ComplianceOnline

FDA inspects many different kinds of firms. If the FDA regulates your product, they can show up at your lobby and say, “I am here to conduct an inspection.” What do you do? What have you done to prepare for an inspection? How do you deal with the investigator, including their personality? The scary part is having to explain the error of your ways to the FDA and above all, managing an administrative action, e.g., Warning Letter or Import Alert, or a legal action, e.g., civil money penalties, seizure, injunction or prosecution. This course will help you need to know and what you should do to survive an FDA inspection with the least possible pain.

Seminar Instructor Casper Uldriks is an "Ex-FDA Official" who has spent 32 years in FDA. He currently trains FDA personnel and counsels clients on wide range of topics, including: FDA inspections; import operations; advertising and promotion; corrective and preventive actions; medical device reporting and corporate reorganization to improve conformance to the FDA’s requirements.

He understands how FDA thinks, operates and where it is headed.

The course will cover the factors used by the FDA to schedule inspections. You will learn how to predict what an FDA investigator will do and what they will cover in the inspection. There should be no surprises if you have prepared properly. Firms need to understand the details about inspectional techniques to avoid making new problems for yourself during the inspection. You can save yourself a lot of corporate misery if you know what to do before, during and after an inspection.

Seminar Fee Includes:
Lunch
AM-PM Tea/Coffee
Seminar Material
USB with seminar presentation
Hard copy of presentation
Attendance Certificate
$100 Gift Cert for next seminar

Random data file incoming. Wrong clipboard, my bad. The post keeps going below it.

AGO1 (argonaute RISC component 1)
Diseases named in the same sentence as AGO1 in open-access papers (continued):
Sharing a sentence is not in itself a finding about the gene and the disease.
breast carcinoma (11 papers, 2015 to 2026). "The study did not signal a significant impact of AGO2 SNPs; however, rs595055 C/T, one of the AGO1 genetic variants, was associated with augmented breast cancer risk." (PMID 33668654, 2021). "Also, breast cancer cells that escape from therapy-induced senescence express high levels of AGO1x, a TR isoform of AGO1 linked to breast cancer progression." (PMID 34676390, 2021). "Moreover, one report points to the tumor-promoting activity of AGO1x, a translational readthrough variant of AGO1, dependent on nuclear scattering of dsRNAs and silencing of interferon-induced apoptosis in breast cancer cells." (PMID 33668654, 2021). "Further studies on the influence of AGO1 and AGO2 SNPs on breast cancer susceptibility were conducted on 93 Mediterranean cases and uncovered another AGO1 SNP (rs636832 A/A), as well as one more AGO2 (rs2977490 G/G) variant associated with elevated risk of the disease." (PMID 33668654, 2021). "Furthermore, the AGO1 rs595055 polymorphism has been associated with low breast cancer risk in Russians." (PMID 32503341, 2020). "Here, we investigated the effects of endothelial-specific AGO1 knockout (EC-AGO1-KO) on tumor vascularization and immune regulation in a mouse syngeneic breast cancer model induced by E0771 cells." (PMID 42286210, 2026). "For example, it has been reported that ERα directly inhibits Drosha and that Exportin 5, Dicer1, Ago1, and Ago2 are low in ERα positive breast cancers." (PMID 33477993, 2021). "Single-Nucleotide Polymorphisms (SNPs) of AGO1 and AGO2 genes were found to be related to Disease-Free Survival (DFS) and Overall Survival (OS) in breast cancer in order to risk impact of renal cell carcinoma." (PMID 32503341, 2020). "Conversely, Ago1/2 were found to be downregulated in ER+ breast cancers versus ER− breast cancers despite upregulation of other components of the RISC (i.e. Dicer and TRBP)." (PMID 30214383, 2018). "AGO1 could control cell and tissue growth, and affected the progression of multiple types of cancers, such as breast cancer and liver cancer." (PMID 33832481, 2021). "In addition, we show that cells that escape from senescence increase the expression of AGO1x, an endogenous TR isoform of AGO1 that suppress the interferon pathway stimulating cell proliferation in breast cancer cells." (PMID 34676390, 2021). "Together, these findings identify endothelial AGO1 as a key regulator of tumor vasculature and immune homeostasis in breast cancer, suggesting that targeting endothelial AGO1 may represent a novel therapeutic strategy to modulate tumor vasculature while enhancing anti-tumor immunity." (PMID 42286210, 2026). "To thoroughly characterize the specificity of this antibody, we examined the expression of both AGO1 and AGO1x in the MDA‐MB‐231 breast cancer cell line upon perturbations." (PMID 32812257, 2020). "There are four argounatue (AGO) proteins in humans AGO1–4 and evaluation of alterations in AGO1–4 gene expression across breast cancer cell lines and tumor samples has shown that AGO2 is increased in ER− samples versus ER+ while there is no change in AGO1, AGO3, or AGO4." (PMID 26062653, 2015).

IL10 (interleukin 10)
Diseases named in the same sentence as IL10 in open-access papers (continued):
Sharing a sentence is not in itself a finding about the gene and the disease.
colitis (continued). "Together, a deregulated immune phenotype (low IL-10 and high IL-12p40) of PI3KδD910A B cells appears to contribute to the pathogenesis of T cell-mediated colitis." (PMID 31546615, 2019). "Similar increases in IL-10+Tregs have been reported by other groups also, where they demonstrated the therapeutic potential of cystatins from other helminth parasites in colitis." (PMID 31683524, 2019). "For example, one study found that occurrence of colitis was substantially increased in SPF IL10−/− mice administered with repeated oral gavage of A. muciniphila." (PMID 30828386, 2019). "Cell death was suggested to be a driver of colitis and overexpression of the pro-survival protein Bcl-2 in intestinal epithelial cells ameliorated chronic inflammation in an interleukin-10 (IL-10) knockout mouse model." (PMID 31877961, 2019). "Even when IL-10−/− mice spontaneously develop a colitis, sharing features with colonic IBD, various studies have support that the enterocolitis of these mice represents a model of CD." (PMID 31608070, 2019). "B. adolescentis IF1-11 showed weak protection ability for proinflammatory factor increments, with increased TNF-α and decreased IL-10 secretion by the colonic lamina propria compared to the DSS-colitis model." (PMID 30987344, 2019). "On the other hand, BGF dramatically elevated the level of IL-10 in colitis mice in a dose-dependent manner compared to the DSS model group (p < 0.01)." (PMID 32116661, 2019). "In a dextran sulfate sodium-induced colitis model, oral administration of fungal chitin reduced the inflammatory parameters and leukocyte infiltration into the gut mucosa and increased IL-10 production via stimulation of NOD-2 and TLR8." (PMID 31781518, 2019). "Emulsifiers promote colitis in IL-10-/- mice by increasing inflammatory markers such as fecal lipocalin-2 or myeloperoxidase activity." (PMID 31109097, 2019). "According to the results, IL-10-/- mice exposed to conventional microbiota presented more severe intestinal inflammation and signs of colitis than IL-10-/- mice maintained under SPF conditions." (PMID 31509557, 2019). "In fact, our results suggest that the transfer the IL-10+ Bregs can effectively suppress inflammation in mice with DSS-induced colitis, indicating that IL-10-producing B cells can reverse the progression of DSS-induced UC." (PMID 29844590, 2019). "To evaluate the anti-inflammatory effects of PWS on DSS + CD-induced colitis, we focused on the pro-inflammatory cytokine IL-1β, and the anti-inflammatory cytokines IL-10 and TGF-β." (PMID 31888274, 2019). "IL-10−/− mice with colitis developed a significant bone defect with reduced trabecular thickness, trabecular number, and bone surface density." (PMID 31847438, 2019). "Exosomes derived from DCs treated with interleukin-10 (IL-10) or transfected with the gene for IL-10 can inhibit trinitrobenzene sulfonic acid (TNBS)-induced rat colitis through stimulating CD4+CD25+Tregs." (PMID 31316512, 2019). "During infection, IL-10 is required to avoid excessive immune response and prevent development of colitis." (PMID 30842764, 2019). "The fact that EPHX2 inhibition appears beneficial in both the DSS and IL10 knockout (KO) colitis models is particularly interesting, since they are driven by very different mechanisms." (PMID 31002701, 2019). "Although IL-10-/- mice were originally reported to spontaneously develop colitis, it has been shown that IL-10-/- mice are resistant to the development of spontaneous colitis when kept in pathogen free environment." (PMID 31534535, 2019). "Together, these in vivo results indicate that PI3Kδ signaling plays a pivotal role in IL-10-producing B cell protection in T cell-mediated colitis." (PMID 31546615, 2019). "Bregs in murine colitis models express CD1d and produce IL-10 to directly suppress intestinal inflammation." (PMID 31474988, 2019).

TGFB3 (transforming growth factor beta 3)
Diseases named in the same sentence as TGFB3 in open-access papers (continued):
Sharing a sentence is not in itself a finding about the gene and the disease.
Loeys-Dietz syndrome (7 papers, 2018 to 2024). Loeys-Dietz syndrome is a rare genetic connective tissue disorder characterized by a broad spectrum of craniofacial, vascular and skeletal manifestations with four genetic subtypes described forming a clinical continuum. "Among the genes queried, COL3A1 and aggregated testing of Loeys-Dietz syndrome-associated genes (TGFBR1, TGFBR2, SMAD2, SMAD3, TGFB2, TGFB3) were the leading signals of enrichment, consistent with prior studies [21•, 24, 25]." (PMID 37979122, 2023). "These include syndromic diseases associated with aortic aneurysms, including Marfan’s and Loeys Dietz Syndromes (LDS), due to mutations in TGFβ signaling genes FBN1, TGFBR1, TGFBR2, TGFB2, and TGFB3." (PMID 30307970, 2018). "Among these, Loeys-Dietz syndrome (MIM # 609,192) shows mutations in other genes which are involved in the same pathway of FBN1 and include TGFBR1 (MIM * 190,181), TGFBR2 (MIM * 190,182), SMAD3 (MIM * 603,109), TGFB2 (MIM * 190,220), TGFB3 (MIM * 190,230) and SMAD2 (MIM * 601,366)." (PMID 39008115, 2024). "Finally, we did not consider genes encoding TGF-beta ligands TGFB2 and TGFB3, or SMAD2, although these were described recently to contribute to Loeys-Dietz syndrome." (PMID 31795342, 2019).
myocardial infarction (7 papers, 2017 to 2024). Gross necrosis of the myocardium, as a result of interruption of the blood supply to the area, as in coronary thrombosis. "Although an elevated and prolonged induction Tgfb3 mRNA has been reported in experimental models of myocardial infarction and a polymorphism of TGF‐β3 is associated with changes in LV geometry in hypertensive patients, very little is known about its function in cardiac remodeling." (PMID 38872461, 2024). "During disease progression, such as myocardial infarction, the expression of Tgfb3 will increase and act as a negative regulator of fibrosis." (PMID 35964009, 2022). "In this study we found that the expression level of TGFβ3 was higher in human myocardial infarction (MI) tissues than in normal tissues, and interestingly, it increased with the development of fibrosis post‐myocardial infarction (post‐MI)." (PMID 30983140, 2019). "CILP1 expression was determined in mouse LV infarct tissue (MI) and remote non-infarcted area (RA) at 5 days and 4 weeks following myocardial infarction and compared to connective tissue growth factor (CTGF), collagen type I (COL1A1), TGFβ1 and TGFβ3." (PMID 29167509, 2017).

FDA conducts inspections based on well established procedures. You can lower your anxiety level when you can predict what they will do during an inspection, what products they cover and how they will document your problems. Any type of regulated firm should the ground rules of an inspection to keep it under control. You should be able to see the hand writing on the wall if it looks bad and prepare accordingly. You should understand what is at stake based on the progress of an inspection. How you respond to an investigator, to the inspection in general and to the FDA can seal your fate to an unhappy ending if you don’t know what to do, how to do it and how fast you need to do it. Questions are encouraged. What did you want to know about FDA, but were always afraid to ask? What are the big mistakes firms make? Here the firsthand accounts of an ex-FDA investigator.

Learning Objectives:

  • FDA legal authority to inspect
    • Over products
    • Over firm’s
      • Scientific/clinical studies
      • Premarket requirements
      • Postmarket requirements
  • FDA’s annual inspection work plan
  • Inspection Procedures
    • FDA inspection Manuals
    • FDA Training
    • Documenting violations
    • Refusals
    • Human factors
  • Recall procedures (What FDA expects from you.)
    • FDA Field Office Management
    • FDA Center(s) Management
    • The firm’s job
  • Inspectional observations (Form FDA-483)
  • Responding to a 483
  • Responding to a Warning Letter
  • FDA enforcement actions
  • Follow up inspections
  • Foreign Inspections

Who will Benefit:

When you interact with the FDA, you need to look at yourself through FDA’s eyes. You can understand the purpose of an inspection, what the investigator will do and what it means for you. Once you learn how to read the signals you are better equipped to mitigate regulatory damage and, best of all, take the drama and mystique out of an inspection. The information in the course gives you rational and comprehensive approach so you do not feel like a deer staring at the headlights. If you know what the investigator is doing and you understand your job, your receptionist will not need a panic button.

  • Regulatory Affairs Directors
  • Quality Assurance Managers
  • Quality Control Managers
  • Manufacturing Directors and Managers
  • Product Risk Managers
  • Venture Capitalists

Topic Background: